Chamber of Commerce interns help move organization forward

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By Noriah Williams
Mason Times staff writer

Mason Chamber of Commerce

MASON – The life of an intern can be much more than fetching coffee and filing papers. The interns at the Mason Chamber of Commerce make an important contribution to the success of the organization.

Doug Klein, president of the chamber and a professor at Lansing Community College, has been hosting interns for six years. He has helped students from schools like Baker College, Western Michigan University, Marquette and Michigan State University gain hands-on experience. His goal is to show how government organizations function.

“Some think the job is more glamorous than it is, especially while in school,” said Klein. “Interns learn that sometimes they’re bored.”

Jami Franson of Hastings, MI and Jami Graber of Lansing are the current interns for the non-profit, providing fresh ideas for events as well as learning the inner-workings of the association. Franson, a communications major from Michigan State University wishes to ultimately move to Chicago and work as an event planner.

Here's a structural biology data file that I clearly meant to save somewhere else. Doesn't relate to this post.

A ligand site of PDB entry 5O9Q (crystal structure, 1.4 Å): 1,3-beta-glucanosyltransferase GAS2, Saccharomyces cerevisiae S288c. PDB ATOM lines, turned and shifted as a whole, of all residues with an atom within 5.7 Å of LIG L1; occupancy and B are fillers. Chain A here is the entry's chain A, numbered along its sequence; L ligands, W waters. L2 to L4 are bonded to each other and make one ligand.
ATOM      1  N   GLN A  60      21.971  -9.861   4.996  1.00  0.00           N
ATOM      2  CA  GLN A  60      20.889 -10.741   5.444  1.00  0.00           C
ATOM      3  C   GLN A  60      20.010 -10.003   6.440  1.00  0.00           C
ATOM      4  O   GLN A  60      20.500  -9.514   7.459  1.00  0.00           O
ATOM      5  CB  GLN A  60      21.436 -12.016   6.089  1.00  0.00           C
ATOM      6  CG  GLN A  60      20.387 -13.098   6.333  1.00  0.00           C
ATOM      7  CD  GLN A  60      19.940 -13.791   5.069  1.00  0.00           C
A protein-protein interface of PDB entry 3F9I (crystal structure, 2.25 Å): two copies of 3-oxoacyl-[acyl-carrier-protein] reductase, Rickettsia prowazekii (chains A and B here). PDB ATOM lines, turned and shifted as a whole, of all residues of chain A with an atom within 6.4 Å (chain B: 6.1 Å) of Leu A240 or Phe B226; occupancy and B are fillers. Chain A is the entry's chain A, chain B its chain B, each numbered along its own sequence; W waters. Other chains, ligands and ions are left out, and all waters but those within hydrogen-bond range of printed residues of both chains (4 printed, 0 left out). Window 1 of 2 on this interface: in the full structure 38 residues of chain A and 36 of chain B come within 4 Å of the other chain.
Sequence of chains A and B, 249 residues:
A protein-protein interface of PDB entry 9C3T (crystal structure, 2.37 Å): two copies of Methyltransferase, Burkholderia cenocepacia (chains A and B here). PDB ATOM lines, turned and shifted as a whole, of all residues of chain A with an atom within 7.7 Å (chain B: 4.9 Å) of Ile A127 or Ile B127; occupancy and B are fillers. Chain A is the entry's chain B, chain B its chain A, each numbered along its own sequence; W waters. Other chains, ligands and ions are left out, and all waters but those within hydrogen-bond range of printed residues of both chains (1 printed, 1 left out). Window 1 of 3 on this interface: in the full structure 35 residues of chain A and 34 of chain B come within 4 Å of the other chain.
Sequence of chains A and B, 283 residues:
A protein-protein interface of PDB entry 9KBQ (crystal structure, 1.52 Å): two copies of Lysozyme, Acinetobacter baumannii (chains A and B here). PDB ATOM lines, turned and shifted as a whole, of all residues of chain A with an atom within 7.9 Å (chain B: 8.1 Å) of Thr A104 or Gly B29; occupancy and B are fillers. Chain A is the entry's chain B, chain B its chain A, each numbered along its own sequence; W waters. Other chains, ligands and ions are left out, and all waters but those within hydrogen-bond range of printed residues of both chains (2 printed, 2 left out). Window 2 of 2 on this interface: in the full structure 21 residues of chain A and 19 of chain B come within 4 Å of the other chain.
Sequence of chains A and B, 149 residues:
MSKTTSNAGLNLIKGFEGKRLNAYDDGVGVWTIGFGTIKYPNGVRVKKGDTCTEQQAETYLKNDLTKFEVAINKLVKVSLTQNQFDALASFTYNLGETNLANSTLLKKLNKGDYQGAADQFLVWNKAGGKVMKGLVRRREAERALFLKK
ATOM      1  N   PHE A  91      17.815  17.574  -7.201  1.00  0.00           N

“I basically do what they don’t have time to do, really. It’s a non-profit, it’s only 9 to 3, so there’s only so much they can do in a day,” said Franson. 

Jami Franson works on a task during her internship

Franson works her class schedule around the internship hours by having Tuesday and Thursday classes, as well as online courses. Being a communications major has had a hand in Franson’s success as an intern. She played a major role in the chamber’s annual event, the MACC Annual Awards Dinner, which honors members of the Mason community and their contributions.

“I help Bonnie out with a lot planning, like the awards dinner I did all the little details she didn’t have time for, “ said Franson. “It went really well.”

Jami Graber will graduate from Baker College this spring. Majoring in business management, she hopes to be an entrepreneur, work in the restaurant business, or hold a management position. Graber is more on the business side of the Chamber of Commerce.

Graber said she is, “Putting together a prospect list for potential members, refining it, coming up with a plan to target them, that kind of thing.”

Jami Graber works on a directory at her internship

Though interns run small errands, the work stresses how important the non-profit can be in a smaller city like Mason.

“We expect our interns to ask questions and want to learn,” said Klein. “You have to do everything in a smaller organization. Details make everything work.”

Klein said he hopes that through his interns and his own work in the Chamber of Commerce, citizens within the city and outside can learn about the often overlooked opportunities Mason has to offer.

The Mason Chamber of Commerce internship opportunities are open to members of the community that would like to lend a hand. Students with a concentration on public relations, marketing, and management are requested and applications can be found on Intern in Michigan.

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